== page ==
It’s no secret that Australians are living longer. The average life expectancy for an Australian born in 2016 is 84.6 for females and 80.4 for males. Australians are now among the longest living people in the world.
With that in mind it should come as no surprise that as Australian life expectancy extends, generating a sustainable income stream becomes increasingly important. But with interest rates at a historical low and ongoing signs of market volatility, many investors are having to work with their investment professionals to rethink how they derive future income.
Creating an income portfolio that meets the demands of the current investment reality is a challenging task. Returns from traditional investment sources have been modest, while corporate performances from blue chips in resources and financial services has put a spotlight on the sustainability of dividend yields in Australia.
In a “lower for longer” environment many investors are searching for alternatives to provide an income stream that meets their needs. It’s not hard to see why so many are turning to exchange traded funds (ETFs).
An ETF is commonly described as a basket of securities that investors can buy and sell on exchanges just like any other share. The aim is usually to track the performance of an index, such as a sector or market, in an efficient and a low-cost way.
ETFs are a transparent, easy to use and low-cost investment tool that investors of all ages are using to meet their income and savings needs. They can offer broad exposure and access to a comprehensive range of global and Australian equities and bonds in one trade.
The benefits of ETFs are clear to see:
When it comes to building wealth, ETFs offer reliable building blocks for portfolio income generation and are a popular investment tool for investors on the hunt for income.
ETFs allow investors to generate income in a similar way to holding a whole portfolio of investments, but with just one trade. Like individual shares, ETFs collect dividends from the securities they hold. When these securities pay dividends, investors in that fund stand to gain dividend payments from a broad array of companies and sectors.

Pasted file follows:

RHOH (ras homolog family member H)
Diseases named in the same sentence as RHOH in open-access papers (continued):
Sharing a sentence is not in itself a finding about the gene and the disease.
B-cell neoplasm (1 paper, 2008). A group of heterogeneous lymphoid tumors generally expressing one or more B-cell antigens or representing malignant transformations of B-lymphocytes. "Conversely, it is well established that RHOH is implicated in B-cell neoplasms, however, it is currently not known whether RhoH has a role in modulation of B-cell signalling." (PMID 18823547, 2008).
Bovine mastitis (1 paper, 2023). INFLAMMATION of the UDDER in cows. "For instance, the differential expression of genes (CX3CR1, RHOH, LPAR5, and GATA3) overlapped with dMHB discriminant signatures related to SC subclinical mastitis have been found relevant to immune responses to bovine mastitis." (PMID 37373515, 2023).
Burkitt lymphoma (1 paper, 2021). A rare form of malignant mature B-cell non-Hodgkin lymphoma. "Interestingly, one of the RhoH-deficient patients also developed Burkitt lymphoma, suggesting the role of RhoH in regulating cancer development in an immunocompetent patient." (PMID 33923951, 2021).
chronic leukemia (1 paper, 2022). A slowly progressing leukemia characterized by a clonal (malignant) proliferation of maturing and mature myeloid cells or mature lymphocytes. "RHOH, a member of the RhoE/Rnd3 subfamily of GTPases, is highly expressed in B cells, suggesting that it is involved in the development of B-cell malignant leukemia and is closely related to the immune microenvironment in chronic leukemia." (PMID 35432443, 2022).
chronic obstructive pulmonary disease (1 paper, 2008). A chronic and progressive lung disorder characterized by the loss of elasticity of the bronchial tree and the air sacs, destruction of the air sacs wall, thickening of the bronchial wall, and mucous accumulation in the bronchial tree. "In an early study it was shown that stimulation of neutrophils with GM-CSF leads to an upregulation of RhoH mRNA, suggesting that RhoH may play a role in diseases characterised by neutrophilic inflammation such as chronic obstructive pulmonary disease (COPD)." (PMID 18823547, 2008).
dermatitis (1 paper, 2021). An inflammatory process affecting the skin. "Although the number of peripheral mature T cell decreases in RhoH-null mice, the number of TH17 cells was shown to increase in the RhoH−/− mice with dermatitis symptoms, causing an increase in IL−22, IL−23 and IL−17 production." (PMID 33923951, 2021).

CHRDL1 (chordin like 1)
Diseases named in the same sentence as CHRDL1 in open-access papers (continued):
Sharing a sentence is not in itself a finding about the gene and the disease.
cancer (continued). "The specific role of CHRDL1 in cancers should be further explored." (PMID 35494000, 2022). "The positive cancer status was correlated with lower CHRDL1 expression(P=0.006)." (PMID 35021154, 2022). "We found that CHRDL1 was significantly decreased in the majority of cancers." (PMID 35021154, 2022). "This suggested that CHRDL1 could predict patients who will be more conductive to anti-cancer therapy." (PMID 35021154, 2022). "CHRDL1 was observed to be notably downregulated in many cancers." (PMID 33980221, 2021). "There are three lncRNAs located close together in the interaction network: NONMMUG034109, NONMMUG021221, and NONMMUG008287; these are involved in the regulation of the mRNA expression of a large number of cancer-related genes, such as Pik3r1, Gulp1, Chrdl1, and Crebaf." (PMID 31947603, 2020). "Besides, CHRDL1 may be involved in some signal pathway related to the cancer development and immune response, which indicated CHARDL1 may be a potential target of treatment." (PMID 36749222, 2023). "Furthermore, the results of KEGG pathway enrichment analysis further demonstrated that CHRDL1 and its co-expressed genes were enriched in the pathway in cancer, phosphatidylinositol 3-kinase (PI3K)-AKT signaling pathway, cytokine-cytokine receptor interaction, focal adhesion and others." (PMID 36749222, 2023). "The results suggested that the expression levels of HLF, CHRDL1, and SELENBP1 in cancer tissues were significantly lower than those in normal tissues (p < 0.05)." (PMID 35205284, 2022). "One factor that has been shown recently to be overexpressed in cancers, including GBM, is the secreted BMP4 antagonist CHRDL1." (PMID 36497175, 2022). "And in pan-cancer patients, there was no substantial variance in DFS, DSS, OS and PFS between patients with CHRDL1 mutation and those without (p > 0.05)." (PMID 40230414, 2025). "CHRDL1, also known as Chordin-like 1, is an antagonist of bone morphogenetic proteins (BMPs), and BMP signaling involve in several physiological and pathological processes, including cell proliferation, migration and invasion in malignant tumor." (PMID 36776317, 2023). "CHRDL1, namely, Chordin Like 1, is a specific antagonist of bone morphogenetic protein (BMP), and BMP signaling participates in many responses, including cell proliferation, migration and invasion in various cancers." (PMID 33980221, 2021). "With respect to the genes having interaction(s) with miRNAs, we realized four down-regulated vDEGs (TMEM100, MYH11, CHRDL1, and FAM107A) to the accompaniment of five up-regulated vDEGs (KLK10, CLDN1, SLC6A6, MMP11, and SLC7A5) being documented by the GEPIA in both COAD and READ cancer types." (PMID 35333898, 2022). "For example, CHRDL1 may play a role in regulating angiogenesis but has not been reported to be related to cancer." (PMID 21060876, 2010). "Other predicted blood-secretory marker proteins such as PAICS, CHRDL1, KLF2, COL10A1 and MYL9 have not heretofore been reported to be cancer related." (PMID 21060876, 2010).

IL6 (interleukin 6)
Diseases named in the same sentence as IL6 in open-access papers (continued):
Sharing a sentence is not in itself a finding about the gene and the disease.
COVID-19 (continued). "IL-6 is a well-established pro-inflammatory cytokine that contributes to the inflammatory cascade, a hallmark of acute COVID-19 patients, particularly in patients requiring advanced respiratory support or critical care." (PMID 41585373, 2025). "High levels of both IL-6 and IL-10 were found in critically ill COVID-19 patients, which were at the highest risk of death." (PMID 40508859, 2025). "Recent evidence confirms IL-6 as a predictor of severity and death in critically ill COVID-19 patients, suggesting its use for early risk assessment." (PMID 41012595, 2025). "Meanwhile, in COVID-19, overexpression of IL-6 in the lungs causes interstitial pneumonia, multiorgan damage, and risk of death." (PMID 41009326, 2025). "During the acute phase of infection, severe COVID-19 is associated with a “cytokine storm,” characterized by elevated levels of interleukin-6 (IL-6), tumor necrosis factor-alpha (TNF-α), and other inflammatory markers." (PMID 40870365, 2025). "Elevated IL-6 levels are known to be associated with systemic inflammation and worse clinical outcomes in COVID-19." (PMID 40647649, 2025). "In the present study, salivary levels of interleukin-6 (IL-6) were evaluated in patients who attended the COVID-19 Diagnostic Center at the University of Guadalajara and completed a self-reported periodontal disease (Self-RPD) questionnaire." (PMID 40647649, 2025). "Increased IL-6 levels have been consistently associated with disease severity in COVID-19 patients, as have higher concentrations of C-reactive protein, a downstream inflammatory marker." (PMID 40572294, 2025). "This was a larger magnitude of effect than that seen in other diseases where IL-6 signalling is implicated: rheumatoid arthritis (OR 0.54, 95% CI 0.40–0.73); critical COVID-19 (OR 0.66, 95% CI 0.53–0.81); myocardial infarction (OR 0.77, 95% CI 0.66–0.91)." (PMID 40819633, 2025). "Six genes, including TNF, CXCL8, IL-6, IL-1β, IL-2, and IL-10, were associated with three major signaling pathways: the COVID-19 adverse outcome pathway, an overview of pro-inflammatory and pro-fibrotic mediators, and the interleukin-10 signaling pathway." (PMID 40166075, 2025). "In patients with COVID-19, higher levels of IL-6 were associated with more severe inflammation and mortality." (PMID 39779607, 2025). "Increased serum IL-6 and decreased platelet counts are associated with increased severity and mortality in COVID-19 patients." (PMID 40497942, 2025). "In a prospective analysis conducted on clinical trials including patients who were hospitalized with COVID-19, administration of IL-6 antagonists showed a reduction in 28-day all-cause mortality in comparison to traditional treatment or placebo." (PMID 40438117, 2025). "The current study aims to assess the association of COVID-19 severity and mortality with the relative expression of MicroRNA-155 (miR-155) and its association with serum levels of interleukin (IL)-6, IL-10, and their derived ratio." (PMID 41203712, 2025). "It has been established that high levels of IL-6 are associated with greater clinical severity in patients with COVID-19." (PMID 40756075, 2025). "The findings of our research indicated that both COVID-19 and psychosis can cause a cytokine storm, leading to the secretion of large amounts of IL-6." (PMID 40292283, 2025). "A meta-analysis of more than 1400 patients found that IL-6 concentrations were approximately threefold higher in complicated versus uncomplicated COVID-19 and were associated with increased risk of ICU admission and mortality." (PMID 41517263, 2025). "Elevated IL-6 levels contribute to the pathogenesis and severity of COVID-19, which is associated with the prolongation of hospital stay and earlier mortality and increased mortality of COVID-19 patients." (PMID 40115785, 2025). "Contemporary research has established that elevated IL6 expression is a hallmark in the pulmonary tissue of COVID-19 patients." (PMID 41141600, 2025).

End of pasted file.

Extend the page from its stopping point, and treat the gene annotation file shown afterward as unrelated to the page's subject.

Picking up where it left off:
ETFs also play an important role in generating income through diversification. By spreading an investment across a range of companies and industries and achieving broad exposure, investors can reduce the risk that comes with individual stock picking.
One example of an ETF that demonstrates the value of diversification and the opportunity to find income is the SPDR S&P Global Dividend Fund (WDIV), which tracks the S&P Global Dividend Aristocrats Index. Of course, I’m referring to one of our products but you can find ETFs to help meet your investment goals from a variety of fund manager.
The S&P Global Dividend Aristocrats Index is made up of high-yielding companies that have grown or maintained the dividend yield for at least 10 consecutive years. This is an exclusive club – of the 11,000 stocks in the S&P Broad Market Index (BMI) which is a global index – only the top 100 stocks based on dividend-yield weights are included in the S&P Global Dividend Aristocrats Index.
When it comes to seeking long-term income, investors may want to consider the sustainability of dividend yield rather than just the size of dividends. By filtering for companies that are consistently delivering dividend yield, long-term income is a key strength of WDIV.
Traditionally, accessing the top 100 stocks based on dividend-yield weights would be expensive and difficult for many investors, but ETFs have provided an easy and cost-efficient way to reach this opportunity.
As Australians live longer, exploring new ways to build wealth will become ever more critical to ensuring investors can achieve their long-term financial goals. For many investors, ETFs are offering low-cost and transparent building blocks for sustainable portfolio income generation.
Important information: The information provided on this website is of a general nature and for information purposes only. It does not take into account your objectives, financial situation or needs. It is not financial product advice and must not be relied upon as such. Before making any financial decision you should determine whether the information is appropriate in terms of your particular circumstances and seek advice from an independent licensed financial services professional.